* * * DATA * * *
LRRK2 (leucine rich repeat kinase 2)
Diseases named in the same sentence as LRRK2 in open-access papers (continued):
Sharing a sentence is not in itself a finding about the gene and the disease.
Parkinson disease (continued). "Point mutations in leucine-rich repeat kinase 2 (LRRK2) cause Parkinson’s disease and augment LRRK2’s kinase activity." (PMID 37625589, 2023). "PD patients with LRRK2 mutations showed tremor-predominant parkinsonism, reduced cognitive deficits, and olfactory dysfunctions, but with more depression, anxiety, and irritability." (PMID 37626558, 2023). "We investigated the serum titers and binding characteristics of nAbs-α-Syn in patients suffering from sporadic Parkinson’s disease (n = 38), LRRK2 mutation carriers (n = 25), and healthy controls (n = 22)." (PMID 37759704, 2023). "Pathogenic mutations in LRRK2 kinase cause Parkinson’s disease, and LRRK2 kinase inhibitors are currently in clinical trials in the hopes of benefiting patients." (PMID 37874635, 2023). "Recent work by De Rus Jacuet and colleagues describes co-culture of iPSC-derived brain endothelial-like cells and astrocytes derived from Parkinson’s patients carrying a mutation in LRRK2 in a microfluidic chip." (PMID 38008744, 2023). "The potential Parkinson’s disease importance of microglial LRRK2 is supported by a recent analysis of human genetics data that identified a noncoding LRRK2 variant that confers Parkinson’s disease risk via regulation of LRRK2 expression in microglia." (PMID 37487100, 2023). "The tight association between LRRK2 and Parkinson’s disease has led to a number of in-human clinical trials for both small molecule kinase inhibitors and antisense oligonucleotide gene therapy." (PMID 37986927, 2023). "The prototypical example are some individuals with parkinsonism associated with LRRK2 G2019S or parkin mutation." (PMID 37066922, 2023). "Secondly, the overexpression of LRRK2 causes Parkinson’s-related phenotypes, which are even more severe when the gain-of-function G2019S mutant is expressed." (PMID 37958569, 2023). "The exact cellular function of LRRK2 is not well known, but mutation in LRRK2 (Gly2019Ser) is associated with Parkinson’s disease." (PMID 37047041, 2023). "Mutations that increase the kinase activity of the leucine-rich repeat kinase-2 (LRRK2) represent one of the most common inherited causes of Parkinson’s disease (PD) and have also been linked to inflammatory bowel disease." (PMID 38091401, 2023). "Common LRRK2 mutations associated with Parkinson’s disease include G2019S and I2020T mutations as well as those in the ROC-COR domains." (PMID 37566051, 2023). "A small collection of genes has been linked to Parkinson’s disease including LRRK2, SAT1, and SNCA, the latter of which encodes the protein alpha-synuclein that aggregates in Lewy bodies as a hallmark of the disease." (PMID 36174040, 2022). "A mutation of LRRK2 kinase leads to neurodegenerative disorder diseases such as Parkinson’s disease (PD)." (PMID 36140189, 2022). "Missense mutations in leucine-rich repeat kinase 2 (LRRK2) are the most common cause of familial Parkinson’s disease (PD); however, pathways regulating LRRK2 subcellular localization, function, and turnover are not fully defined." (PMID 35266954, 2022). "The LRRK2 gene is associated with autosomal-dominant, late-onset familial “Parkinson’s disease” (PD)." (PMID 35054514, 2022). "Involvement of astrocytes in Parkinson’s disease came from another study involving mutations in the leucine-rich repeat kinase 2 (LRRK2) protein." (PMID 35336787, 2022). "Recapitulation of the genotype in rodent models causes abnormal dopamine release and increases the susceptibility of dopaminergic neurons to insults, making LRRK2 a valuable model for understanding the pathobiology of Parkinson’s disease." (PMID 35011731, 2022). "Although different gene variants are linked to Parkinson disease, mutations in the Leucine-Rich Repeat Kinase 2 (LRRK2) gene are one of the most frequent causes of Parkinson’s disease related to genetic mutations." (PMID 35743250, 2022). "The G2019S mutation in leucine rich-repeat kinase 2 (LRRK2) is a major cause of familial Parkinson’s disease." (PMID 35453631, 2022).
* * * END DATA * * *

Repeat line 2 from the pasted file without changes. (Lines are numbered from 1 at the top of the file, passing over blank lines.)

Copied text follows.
Diseases named in the same sentence as LRRK2 in open-access papers (continued):